DANBURY, Conn.—The U.S. Department of Homeland Security snatched 11 Ecuadorian day laborers from a public park here in a sting operation on Sept. 19.
An agent from Immigration and Customs Enforcement (ICE), posing as a construction contractor, lured the day laborers into an unmarked van with the promise of work. He then drove them instead to the parking lot of the Danbury police station, where a team of federal agents awaited to arrest them.
In order to evade legal challenge and streamline the deportation process, ICE spirited the day laborers 63 miles away from Danbury to the state capital of Hartford, and by nightfall had shuttled them another 100 miles to a county lockup in Boston.
The Danbury 11, as the detainees have become known, have not been charged with a crime. But federal authorities continue to withhold their right to contact their families and were refusing even to confirm their identities until a public pressure campaign took hold and forced this minor concession.
Danbury’s Mayor Mark Boughton is responsible for the sting, and has promised that more raids are to come. Boughton has tried to mute public outcry by reducing the attack to a simple matter of law enforcement. “It’s bad public policy to have laws on the books that are not enforced,” he recently asserted.
Boughton chooses to ignore the fact that U.S. immigration policy exploits the legal status of workers as a pretext to allow employers to pay them less and deny them basic rights on the job.
And Boughton is no passive observer, either. He is the author of a May 2005 proposal to deputize state police as federal immigration agents, which was later rejected as “impractical” by the state public safety commissioner. He also issued a citywide ban on volleyball games in residential areas. The game is a favorite pastime of Ecuadorian workers, but Boughton, in an appeal to racist sentiment, declared it a public nuisance.
Boughton has since founded a national network of politicians from towns that are “overrun” by undocumented immigrant workers. In the name of political ambition, he decries the toll that immigrant workers have taken on city services, while labeling amnesty as a solution that rewards “lawbreakers.” In short, he belongs to that pantheon of racist American politicians who kindle hatred to fuel their rise to power.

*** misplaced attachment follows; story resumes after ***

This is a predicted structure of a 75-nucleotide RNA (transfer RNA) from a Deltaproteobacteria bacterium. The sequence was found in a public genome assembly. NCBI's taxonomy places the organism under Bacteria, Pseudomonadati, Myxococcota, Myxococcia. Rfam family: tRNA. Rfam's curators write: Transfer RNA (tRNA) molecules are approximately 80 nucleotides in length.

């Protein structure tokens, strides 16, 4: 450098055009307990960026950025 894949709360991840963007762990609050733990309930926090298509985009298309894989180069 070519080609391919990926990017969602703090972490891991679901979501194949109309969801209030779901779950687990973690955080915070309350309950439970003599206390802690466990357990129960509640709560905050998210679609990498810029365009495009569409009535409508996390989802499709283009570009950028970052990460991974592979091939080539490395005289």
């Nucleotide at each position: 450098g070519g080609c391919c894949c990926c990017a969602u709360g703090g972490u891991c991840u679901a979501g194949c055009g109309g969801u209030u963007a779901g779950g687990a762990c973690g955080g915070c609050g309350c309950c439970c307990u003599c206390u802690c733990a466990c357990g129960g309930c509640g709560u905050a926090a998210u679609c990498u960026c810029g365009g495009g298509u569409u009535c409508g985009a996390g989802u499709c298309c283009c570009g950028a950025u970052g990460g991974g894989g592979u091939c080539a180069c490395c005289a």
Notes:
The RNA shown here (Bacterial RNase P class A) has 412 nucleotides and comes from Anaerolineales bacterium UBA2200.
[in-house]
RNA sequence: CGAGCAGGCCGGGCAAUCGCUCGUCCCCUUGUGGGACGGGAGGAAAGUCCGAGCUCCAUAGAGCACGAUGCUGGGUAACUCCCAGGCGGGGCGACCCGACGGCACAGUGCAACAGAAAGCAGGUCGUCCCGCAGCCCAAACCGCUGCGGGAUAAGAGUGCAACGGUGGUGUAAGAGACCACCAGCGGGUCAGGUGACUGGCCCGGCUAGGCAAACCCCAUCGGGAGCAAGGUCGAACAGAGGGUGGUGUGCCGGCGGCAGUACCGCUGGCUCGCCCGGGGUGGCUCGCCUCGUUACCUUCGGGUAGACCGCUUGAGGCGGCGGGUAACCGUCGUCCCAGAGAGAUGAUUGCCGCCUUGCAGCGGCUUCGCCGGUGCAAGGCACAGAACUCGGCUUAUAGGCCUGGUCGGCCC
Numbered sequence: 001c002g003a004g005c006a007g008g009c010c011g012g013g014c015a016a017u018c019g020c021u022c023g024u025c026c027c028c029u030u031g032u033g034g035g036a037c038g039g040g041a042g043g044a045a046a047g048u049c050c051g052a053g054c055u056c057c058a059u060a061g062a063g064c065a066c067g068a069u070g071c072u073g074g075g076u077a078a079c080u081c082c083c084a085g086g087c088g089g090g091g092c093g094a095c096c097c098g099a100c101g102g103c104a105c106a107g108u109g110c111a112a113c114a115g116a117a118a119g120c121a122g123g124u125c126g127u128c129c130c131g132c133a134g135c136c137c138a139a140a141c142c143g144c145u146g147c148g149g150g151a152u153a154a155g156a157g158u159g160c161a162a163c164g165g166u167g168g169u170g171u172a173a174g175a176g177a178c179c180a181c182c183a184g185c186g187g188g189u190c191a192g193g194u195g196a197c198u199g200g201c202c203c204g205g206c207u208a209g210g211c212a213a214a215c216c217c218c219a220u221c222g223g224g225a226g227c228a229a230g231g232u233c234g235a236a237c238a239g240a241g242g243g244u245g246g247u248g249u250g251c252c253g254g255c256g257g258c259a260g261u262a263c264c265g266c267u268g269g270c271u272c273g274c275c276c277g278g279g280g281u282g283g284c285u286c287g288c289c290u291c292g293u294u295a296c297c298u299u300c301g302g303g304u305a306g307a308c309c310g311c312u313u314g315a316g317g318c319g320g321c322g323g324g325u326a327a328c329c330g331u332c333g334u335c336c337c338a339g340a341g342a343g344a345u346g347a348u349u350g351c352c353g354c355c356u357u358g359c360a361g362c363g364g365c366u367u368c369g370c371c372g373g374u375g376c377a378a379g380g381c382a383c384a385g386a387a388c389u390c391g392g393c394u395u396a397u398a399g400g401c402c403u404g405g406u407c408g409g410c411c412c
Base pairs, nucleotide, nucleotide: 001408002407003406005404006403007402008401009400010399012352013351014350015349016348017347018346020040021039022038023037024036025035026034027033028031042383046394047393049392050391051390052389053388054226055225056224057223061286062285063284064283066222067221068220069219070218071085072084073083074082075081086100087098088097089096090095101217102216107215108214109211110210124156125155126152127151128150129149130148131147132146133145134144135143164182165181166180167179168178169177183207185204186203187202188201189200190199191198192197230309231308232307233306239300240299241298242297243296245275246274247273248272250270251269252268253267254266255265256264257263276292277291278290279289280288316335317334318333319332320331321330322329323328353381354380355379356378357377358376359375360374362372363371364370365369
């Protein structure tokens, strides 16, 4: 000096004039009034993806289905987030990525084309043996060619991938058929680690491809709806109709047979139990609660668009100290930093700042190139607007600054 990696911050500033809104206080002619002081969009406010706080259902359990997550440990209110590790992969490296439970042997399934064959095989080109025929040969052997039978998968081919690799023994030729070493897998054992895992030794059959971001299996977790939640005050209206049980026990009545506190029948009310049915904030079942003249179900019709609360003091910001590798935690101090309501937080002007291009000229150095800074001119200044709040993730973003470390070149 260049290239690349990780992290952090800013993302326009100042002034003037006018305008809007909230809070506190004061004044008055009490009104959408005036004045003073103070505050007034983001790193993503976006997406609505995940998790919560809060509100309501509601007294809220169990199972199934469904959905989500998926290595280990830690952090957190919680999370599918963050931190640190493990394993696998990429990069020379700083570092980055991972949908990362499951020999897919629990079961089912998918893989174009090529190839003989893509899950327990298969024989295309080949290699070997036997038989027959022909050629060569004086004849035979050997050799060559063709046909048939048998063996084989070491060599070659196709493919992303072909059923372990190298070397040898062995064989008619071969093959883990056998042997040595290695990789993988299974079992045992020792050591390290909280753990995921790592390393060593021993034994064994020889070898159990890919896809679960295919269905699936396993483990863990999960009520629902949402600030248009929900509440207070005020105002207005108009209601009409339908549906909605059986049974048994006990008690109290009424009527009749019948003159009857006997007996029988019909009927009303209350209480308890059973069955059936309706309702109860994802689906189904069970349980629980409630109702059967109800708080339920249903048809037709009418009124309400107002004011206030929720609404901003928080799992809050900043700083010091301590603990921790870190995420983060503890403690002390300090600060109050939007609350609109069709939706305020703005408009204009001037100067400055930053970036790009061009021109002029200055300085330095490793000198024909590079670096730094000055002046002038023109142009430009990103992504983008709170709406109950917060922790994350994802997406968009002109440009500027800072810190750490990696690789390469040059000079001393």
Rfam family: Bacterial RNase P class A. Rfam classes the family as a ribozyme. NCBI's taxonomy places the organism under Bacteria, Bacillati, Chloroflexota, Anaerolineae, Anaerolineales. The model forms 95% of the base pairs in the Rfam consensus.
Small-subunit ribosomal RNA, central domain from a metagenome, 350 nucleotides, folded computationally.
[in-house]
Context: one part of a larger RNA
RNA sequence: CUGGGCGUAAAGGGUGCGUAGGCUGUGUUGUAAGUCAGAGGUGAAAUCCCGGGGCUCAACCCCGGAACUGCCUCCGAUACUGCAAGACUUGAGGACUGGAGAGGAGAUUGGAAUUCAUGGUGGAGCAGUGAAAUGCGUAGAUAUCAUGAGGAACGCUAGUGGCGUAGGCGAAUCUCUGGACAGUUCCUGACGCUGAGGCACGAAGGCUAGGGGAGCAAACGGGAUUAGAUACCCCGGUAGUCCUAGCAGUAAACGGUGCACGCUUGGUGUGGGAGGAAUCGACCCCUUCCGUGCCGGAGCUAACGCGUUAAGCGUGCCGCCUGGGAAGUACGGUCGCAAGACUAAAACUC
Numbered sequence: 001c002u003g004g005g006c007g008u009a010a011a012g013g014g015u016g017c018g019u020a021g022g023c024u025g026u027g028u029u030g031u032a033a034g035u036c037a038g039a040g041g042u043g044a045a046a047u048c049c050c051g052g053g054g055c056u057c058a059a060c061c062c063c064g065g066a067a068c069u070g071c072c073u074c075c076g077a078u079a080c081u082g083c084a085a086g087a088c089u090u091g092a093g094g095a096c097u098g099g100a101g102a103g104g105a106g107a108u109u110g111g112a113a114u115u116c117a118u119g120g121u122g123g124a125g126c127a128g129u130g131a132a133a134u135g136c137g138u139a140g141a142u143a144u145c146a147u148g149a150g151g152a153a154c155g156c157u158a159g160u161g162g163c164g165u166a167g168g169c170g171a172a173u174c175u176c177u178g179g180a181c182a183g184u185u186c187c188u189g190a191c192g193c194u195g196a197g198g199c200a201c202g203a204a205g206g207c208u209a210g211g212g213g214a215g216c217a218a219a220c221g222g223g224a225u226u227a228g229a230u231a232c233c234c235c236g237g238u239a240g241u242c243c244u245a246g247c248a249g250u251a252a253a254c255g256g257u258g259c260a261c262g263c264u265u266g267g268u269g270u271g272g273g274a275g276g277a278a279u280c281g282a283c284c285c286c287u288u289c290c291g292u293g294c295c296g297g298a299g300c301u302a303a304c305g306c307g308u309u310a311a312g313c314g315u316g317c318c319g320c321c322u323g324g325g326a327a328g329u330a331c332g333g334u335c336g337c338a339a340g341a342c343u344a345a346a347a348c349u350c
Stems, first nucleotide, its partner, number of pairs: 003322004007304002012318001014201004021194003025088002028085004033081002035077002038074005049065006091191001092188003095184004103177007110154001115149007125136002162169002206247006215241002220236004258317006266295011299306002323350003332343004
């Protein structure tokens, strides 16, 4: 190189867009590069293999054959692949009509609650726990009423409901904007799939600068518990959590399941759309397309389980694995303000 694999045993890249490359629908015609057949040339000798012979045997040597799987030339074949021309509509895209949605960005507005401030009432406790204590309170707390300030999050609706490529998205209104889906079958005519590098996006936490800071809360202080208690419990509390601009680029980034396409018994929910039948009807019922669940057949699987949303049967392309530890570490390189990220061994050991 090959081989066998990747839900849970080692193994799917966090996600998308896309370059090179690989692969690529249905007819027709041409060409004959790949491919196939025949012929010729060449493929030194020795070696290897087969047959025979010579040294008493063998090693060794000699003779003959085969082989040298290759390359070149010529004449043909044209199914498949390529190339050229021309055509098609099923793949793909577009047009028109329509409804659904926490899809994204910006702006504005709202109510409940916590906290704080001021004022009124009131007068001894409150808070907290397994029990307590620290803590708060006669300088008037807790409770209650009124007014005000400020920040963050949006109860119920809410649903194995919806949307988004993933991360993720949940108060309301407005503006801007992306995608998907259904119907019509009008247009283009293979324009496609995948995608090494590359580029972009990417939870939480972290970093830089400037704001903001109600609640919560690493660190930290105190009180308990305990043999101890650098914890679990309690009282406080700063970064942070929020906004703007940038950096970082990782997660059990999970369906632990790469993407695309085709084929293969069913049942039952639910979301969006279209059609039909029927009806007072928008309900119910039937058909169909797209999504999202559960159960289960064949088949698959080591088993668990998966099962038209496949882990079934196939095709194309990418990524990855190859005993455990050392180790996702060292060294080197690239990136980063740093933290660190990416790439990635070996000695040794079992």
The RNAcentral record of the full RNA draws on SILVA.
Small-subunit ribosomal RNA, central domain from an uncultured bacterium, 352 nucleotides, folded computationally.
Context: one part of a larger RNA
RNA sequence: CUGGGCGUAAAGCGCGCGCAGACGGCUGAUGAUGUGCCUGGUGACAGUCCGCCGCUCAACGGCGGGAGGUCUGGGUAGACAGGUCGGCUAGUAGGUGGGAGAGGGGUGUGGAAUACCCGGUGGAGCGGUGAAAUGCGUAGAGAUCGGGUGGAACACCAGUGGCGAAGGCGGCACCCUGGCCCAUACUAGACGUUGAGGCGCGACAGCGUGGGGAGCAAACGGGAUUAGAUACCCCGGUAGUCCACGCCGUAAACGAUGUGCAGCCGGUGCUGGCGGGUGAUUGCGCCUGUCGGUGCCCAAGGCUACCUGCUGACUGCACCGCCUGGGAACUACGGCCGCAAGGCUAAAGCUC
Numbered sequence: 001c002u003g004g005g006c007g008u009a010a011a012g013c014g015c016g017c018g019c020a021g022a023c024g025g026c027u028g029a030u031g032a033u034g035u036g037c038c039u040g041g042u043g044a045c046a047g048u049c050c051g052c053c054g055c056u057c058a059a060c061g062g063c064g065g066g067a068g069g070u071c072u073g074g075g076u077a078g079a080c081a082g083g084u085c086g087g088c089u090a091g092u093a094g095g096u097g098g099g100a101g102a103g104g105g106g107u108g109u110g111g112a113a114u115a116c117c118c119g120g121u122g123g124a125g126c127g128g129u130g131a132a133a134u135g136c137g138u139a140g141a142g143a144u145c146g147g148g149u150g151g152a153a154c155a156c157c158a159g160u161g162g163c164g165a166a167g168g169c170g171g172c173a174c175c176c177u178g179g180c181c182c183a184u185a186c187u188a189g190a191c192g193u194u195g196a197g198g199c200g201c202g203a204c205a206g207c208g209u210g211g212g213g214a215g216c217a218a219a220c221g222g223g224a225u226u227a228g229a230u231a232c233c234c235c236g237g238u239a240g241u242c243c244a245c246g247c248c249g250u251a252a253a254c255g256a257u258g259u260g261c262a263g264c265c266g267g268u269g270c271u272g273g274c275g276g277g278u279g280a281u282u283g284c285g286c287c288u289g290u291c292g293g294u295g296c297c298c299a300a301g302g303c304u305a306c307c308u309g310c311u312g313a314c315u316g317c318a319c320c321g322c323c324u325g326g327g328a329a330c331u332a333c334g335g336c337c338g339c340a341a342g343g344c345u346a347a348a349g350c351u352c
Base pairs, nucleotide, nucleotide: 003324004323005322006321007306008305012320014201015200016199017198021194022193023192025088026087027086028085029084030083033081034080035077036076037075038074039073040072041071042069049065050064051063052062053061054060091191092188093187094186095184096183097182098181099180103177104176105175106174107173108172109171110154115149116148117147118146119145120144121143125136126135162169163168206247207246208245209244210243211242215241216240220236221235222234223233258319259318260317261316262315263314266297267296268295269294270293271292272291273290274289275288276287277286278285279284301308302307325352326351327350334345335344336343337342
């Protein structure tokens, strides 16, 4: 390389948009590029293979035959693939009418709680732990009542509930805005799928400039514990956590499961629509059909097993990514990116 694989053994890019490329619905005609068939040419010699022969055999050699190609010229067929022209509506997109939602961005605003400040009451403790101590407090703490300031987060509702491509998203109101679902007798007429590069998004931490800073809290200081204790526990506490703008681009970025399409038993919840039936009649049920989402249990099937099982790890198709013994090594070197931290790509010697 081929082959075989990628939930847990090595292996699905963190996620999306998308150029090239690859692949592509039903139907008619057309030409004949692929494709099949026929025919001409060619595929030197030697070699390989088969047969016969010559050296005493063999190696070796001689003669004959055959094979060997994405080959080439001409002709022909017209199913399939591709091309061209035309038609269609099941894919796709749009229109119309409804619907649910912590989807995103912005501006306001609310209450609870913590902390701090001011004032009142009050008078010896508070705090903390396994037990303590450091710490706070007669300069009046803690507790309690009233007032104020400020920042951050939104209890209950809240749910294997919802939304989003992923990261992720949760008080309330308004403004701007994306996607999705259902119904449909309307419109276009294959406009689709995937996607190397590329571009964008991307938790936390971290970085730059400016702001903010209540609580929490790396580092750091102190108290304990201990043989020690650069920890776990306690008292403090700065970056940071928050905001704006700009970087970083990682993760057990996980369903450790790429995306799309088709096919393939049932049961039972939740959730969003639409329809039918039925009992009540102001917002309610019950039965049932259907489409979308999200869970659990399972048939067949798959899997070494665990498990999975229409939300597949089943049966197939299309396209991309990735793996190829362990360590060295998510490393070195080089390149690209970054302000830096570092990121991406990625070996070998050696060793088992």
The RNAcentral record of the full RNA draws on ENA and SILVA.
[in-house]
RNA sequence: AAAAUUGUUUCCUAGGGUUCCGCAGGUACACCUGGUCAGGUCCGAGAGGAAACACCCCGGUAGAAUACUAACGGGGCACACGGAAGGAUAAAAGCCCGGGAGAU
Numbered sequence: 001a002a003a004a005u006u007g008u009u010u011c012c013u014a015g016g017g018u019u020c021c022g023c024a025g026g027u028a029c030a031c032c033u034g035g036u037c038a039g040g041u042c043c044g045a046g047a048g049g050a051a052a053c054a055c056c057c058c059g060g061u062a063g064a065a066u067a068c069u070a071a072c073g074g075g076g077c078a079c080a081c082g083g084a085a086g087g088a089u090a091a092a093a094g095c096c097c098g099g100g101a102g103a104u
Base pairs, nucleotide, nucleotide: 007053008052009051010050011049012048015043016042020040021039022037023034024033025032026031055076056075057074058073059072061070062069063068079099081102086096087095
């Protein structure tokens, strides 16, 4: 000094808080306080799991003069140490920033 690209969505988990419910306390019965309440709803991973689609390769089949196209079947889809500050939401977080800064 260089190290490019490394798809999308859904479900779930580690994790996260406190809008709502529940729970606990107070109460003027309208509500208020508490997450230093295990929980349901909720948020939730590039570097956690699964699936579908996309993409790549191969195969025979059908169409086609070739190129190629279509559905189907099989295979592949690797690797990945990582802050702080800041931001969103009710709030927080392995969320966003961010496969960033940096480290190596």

Raids on immigrants are part of the frontal assault on the living standards of U.S. workers. If immigrants are terrorized back into the shadows of the American workforce, the wheels are greased for the weakening of the unions and the decline of wages and conditions for all.
The federal sting met with a courageous response in the streets of Danbury on Sept. 30, when 200 immigrants and supporters braved the climate of fear to picket the offices of Mayor Boughton. They demanded freedom for the Danbury 11, an immediate end to the deportations, and the end to all collaboration between the Danbury police and federal immigration agents.
As a result of the protests, four of the 11 were freed on bail. The other seven, however, were sent to a jail in Texas.
On Oct. 12, ICE struck again in Danbury, raiding the homes of three immigrant workers and taking them prisoner. On the same day, a fourth immigrant was pulled over by Danbury police for improper use of his turn signal. The police called ICE and he was taken away.
A national campaign to free the Danbury 11 is underway. We have to put Homeland Security on notice that the American people will not sit by idly while tens of thousands of workers are snatched by force from their homes and workplaces.
We demand full legalization for all the undocumented, recognition of their right to work and live in peace, and the freedom to join unions and fight alongside native-born workers to win higher wages, shorter work-days, and health care and pensions for all.
Defend our civil liberties! Stop the deportations! If you would like to join the campaign to free the Danbury 11, call (203) 417-3590, or e-mail FreeTheDanbury11@yahoo.com.